This chapter explores the ways in which the labelling of research collaborations structures the affective dimensions of those collaborations. Research funders, for example, routinely require researchers to create acronyms as identifiers for their research. Such acronyms, often unpronounceable and unintelligible, obscure the research they name. At the level of the research label they thereby generate particular affective responses, gesturing towards a knowing elite from which those ‘not in the know’ are excluded. Shore and Wright (1999) discuss the proliferation of acronyms in terms of a ‘new kind of disciplinary apparatus’ in the Foucauldian sense, with particular effects upon researchers, creating three categories of specialists: intellectuals, bureaucrats and trainers. Shore and Wright do not discuss the affective dimensions of this development. These issues will form the centre of this chapter. Drawing on a range of concrete examples, I shall argue that naming, the process whereby identity is accorded to a research project, acts as a first device for setting (affective) research agendas within the lifecycle of a research collaboration.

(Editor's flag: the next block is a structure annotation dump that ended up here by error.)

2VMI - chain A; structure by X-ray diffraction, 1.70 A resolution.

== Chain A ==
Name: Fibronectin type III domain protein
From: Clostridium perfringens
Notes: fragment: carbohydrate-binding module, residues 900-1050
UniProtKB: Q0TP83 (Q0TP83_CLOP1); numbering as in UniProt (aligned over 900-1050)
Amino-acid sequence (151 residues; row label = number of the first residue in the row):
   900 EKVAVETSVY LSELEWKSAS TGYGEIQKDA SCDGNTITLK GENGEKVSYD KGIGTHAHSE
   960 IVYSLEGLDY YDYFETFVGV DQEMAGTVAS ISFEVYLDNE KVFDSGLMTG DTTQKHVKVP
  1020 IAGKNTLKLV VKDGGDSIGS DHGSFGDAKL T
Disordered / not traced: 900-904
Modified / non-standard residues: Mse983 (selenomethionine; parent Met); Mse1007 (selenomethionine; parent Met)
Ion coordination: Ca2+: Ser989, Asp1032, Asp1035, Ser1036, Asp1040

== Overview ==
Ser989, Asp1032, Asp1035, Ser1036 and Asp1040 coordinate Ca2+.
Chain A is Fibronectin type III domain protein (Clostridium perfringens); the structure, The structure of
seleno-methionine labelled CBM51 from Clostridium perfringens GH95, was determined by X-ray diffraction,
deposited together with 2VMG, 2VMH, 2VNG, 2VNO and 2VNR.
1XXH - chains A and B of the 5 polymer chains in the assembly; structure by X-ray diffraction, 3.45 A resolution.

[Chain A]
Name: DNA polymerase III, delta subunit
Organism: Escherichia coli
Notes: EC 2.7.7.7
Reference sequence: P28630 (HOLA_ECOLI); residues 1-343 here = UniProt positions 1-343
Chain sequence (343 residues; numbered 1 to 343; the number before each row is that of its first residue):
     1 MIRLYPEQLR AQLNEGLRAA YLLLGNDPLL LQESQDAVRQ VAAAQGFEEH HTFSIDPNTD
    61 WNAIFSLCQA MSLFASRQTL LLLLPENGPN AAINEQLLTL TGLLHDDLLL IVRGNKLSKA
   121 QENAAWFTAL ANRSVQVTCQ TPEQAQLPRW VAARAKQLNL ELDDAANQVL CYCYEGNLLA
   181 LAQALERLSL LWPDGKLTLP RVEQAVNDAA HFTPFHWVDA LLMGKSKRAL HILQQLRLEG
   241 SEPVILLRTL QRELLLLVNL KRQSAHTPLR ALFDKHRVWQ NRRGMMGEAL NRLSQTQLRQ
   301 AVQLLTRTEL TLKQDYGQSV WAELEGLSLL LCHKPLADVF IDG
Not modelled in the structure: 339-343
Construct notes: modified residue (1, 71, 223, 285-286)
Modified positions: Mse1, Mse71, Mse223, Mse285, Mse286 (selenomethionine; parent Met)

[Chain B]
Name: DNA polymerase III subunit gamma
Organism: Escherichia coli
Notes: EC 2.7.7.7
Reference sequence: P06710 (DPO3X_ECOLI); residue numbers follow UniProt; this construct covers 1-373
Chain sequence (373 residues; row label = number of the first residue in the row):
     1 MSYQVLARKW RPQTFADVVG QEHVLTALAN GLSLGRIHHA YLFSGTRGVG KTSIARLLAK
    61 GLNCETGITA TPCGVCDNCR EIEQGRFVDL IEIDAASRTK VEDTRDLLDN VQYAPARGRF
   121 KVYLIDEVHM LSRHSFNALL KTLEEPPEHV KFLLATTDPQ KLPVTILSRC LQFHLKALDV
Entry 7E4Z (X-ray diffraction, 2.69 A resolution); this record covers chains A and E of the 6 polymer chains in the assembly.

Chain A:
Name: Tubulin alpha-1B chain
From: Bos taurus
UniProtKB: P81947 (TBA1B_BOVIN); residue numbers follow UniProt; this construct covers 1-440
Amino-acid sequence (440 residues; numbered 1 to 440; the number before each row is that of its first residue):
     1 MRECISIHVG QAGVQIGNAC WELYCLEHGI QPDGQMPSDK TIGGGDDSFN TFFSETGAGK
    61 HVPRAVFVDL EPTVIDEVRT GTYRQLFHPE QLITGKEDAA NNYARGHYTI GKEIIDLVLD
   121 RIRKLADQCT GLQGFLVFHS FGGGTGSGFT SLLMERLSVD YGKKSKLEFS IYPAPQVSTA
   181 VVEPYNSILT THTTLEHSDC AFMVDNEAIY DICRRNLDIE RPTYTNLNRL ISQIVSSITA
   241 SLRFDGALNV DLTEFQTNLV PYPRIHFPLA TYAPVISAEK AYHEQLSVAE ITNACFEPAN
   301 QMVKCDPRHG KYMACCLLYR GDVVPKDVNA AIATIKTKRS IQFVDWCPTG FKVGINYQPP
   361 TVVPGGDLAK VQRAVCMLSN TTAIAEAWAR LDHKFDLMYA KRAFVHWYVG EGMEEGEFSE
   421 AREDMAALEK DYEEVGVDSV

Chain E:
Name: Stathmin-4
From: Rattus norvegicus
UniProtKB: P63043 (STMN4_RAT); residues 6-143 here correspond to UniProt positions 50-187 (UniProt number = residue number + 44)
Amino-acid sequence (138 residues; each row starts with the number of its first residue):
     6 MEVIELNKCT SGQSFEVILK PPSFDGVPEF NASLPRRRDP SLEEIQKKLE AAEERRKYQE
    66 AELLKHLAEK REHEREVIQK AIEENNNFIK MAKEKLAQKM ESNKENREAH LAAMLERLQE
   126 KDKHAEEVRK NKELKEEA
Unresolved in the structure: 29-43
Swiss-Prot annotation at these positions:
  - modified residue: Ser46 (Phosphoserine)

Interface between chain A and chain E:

|Title of host publication||The Emotional Politics of Research Collaboration|
|Editors||Gabriele Griffin, Hildur Kalman, Annelie Branstrom Ohman|
|Place of Publication||New York|
|Publication status||Accepted/In press - 2013|
|Name||Advanced Research Methods|
- emotions; naming; research collaboration; labeling theory